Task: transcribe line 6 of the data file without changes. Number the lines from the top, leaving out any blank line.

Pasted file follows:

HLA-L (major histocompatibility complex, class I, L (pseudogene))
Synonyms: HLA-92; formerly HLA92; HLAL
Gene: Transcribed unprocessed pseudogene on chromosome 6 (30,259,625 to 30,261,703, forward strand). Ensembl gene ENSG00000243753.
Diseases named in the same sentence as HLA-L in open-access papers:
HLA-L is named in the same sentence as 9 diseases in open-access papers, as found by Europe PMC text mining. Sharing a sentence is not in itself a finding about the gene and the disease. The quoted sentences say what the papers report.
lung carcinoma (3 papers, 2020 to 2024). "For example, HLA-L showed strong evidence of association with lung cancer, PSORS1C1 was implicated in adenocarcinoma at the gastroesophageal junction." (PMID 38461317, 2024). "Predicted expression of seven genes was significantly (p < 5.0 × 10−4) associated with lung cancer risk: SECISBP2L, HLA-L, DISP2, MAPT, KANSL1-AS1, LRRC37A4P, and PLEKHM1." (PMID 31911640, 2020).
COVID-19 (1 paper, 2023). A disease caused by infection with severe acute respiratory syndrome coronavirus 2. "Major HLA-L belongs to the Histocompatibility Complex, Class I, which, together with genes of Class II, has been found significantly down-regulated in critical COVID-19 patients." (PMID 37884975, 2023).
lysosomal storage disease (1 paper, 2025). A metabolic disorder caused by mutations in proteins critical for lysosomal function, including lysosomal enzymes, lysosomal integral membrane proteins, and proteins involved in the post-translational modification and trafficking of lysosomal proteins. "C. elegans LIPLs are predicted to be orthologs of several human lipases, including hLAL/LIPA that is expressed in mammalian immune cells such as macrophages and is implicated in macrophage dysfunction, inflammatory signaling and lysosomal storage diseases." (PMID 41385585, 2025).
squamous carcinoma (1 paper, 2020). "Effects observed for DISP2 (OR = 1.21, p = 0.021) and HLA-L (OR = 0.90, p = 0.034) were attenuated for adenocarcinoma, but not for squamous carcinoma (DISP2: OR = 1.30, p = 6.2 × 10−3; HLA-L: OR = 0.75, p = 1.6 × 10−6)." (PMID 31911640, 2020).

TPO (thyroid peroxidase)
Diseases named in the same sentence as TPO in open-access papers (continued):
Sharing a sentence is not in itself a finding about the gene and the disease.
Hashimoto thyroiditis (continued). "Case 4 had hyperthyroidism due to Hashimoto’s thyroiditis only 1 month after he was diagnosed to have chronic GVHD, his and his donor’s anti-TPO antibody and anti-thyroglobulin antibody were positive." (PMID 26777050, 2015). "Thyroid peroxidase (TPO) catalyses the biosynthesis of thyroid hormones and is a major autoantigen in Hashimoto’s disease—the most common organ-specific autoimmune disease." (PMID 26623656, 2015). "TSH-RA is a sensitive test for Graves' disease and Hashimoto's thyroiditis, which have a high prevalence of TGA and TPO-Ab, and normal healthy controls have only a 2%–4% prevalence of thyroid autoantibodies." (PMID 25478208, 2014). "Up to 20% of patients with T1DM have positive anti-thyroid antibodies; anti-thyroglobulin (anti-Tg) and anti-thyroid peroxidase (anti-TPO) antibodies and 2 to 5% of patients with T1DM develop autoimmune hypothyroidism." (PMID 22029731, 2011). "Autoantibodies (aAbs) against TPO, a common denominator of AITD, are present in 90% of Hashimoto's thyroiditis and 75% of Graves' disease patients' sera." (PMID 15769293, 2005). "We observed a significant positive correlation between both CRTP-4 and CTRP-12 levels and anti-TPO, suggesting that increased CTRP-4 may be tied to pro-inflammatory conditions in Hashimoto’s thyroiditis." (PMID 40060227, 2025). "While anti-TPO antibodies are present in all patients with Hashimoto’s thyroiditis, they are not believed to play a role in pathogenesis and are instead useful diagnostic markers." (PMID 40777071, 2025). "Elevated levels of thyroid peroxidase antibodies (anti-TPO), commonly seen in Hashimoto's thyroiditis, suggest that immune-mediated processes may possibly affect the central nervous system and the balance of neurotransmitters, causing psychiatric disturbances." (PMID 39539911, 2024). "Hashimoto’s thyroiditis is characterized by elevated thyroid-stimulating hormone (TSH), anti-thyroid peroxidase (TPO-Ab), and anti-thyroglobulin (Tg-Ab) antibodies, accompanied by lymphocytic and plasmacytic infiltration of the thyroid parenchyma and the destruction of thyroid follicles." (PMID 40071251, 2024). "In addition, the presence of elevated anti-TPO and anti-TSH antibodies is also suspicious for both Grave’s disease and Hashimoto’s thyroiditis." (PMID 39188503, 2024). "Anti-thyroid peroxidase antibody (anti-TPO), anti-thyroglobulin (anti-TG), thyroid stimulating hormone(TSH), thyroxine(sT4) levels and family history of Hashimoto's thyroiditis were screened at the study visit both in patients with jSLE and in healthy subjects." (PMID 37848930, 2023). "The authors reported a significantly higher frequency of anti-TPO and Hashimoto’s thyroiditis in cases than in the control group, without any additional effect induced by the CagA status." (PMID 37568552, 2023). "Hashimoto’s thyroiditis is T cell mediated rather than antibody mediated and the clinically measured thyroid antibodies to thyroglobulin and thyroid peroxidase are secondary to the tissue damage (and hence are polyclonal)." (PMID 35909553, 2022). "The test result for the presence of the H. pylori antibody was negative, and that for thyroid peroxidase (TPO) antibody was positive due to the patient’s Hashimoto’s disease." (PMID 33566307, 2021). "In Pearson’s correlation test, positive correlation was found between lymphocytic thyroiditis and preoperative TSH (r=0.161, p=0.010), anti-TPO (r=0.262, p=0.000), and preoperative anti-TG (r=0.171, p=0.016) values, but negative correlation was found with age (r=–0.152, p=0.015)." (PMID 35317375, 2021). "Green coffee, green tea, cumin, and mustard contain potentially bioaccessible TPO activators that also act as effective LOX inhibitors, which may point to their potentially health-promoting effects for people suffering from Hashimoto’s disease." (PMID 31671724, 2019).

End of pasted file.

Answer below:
lung carcinoma (3 papers, 2020 to 2024). "For example, HLA-L showed strong evidence of association with lung cancer, PSORS1C1 was implicated in adenocarcinoma at the gastroesophageal junction." (PMID 38461317, 2024). "Predicted expression of seven genes was significantly (p < 5.0 × 10−4) associated with lung cancer risk: SECISBP2L, HLA-L, DISP2, MAPT, KANSL1-AS1, LRRC37A4P, and PLEKHM1." (PMID 31911640, 2020).